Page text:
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The wireless transmitters are installed on the water towers to have a clear line of sight to the remote water treatment stations

Industrial communication

A rugged solution

In Georgetown, Texas, the implementation of a wireless broadband solution helped Georgetown Utility Systems save hundreds of thousands of dollars by eliminating the need to hardwire remote wastewater treatment stations to connect with the city’s fiber ring network.

Deep in the heart of Texas,  30 miles north of Austin, is historic Georgetown. The once sleepy town’s population  has almost doubled over the last  12 years, to more than 52,000. According to Ron Marrow, Georgetown Utility Systems’ transmission and distribution supervisor for SCADA, the rapid pace of growth has made providing utility services to the city an increasingly difficult task. He and his team are in charge of all communications and network connectivity across water, waste, and electrical infrastructure. Thus, they’ve been heavily involved in ongoing upgrades to meet the needs of the city’s soaring population.

Identifying inefficiencies

For years Georgetown Utility Systems used the 900-MHz radio spectrum with SCADA communications to monitor the operations of its water, sewage, and electrical distribution systems. However, as Marrow explains, with a coverage area of 300 square miles, this presented reliability issues, particularly in the summer months. “Whenever it got hotter than 90°F [32°C], communications from a remote wastewater lift station would fail,” he says. “So we’d have to send a technician to take data readings every four hours, to make sure nothing was overflowing.”

Another issue was the star topology of the city’s 900-MHz radio network. “All the remote radios were transmitting back to one central radio,” Marrow adds. “If that central radio went down, so would all our communications.” To alle viate that concern, Marrow and his team deployed a redundant 1-Gbps fiber ring network, with the intention of using its multimegabit bandwidth to eventually enable video surveillance, VoIP (Voice over Internet Protocol), and remote on-demand Wi-Fi hotspots for fieldworkers. However, before these services could be implemented, the team had to contend with a more immediate issue: cost-effectively connecting the remote water treatment stations with the city’s new fiber ring.

Living up to its name

Because in-ground fiber costs up to $25,000 per mile, extending the city’s ring to its wastewater lift stations was not economically feasible. After evaluating several options, the project team decided to employ broadband wireless – more specifically, 802.16e WiMAX, using the 4.9-GHz spectrum. WiMAX over the 4.9-GHz band would provide the range needed to reach the stations, but it did require licensing from the Federal Communications Commission (FCC) and accompanying paperwork that Marrow had no idea how to start. He did, however, know whom to call: Siemens.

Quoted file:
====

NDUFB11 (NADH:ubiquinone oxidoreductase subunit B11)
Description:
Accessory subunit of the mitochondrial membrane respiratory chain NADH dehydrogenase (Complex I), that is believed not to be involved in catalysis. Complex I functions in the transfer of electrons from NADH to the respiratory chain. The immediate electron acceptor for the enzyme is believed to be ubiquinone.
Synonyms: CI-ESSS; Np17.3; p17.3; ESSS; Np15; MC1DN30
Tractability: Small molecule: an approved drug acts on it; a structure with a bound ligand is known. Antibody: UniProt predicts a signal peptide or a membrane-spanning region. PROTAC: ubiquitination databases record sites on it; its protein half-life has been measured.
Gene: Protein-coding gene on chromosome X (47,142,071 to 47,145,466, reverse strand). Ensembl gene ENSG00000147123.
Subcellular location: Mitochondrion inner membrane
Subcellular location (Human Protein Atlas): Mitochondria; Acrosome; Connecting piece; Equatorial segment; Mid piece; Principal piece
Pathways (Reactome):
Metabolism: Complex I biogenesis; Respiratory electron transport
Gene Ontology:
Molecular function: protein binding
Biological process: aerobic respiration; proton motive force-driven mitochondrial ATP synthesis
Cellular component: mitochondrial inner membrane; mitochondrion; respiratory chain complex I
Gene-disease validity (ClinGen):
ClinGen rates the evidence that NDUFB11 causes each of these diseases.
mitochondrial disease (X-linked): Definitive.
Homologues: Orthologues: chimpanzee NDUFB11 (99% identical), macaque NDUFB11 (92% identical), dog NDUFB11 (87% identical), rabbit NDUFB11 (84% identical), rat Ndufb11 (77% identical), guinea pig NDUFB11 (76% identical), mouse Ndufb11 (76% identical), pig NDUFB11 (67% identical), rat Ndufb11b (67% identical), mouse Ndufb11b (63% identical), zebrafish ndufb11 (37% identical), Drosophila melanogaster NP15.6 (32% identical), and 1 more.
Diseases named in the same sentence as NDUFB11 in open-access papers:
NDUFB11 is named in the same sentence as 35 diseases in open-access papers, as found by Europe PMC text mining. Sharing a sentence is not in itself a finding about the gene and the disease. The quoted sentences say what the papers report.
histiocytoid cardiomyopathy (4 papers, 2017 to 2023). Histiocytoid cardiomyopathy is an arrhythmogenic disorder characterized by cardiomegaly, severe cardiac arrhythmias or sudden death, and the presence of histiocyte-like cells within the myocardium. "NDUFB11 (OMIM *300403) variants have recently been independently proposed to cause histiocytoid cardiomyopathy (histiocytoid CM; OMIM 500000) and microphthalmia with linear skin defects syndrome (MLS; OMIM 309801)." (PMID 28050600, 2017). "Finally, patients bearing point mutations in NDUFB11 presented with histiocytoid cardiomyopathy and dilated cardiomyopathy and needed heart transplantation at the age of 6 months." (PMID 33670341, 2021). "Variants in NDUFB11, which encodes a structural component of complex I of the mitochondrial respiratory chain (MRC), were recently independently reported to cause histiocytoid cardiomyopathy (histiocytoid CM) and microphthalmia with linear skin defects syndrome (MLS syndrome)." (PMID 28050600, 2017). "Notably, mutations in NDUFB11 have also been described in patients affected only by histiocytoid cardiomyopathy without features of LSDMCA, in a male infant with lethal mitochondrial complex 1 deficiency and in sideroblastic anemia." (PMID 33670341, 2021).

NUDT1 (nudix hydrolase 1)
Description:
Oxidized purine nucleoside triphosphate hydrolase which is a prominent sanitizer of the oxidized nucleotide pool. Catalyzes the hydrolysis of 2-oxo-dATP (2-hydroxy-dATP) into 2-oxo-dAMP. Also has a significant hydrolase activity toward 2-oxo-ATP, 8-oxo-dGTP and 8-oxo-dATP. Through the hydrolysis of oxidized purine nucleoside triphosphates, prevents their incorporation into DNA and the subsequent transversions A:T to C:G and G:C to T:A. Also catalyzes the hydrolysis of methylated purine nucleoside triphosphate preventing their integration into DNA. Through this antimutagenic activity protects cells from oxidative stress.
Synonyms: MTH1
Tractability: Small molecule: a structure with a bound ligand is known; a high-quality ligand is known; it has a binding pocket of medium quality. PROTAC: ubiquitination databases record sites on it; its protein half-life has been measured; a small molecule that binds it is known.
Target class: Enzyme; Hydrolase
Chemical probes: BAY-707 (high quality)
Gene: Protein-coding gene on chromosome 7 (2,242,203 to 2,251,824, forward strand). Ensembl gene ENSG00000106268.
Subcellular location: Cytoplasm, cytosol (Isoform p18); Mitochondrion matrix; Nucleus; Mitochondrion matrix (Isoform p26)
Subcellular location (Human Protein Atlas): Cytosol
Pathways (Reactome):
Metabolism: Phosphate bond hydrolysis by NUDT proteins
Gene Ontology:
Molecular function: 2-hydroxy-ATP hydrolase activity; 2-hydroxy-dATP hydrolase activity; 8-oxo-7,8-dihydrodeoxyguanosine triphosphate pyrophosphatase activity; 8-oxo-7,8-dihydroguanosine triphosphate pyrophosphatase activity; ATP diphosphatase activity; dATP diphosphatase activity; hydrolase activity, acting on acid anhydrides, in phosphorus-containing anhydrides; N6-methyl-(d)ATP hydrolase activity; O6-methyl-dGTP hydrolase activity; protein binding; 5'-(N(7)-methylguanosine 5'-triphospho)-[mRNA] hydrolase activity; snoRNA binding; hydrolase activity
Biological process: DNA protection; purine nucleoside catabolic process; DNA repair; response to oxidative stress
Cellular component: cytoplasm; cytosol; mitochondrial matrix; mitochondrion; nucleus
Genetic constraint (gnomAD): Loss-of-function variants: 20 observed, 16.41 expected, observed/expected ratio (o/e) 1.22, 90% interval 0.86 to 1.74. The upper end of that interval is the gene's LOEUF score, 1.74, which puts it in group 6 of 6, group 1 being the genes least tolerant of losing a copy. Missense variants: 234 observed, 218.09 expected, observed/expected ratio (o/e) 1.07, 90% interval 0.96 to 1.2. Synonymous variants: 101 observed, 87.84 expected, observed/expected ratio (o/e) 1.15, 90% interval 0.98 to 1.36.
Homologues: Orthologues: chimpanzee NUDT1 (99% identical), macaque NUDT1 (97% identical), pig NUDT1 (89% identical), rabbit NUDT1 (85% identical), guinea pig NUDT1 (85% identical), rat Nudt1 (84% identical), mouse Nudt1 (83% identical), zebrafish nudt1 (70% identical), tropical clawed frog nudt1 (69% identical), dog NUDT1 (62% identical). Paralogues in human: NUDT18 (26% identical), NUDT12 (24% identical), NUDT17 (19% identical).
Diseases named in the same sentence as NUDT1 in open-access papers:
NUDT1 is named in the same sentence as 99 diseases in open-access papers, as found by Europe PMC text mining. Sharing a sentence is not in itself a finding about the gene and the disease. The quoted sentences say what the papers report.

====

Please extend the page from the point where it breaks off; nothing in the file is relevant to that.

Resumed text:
To build out the fiber ring, the Georgetown team deployed scores of RS900G Layer 2 switches from Ruggedcom, a portfolio of harsh-environment communications solutions from Siemens. The RS900G is a fully managed Ethernet switch that provides dual fiber-optic Gigabit Ethernet ports with Gigabit uplink ports and 128-bit encryption. “We already had 200 Ruggedcom devices in our network, so it only made sense to keep all the WiMAX components in the family, too,” Marrow says. “After all, they had earned their Ruggedcom name by holding up to the harsh conditions of our central Texas summers.”

The Ruggedcom point-to-multipoint 4.9 GHz WiMAXsolution provides reliable access to the data gathered in the remote water treatment stations and has saved the expense of a wired connection

The right partner

In working closely with the Georgetown team, Siemens personnel became aware of the issue of extending the fiber’s broadband throughput to the remote sites. The WiMAX technology itself also presented line-of-sight challenges, as wastewater lift stations were in low-lying areas amid Georgetown’s rolling, tree-covered terrain. To address these issues, Siemens recommended Alpha Omega Wireless, a Siemens-certified industrial wireless solution provider based in Austin.

Alpha Omega Wireless compiled a detailed set of requirements from which the company’s experts developed a Ruggedcom point-to-multipoint 4.9-GHz WiMAX solution as well as a comprehensive deployment and commissioning plan. The company also processed all the paperwork needed for the city’s FCC license to use the 4.9-GHz spectrum, saving Marrow and his team weeks of time.

Cost savings through collaboration

 “The Ruggedcom system has worked flawlessly,” says Marrow. In addition to eliminating the need to dispatch technicians to wastewater lift stations to log data by hand, Georgetown saved hundreds of thousands of dollars in capital costs by not having to lay fiber in the ground out to the remote sites. The result has been an extremely reliable, future-ready high-bandwidth wireless network.

Overall, Marrow explains that one of the biggest benefits of working with Siemens and Alpha Omega Wireless was their expertise and collaborative approach to the project. “They worked seamlessly together,” he says. “Through it all, my team and I felt like our backs were covered. No matter what issues might arise, we knew the two companies would respond as one.”

Picture credits: Siemens AG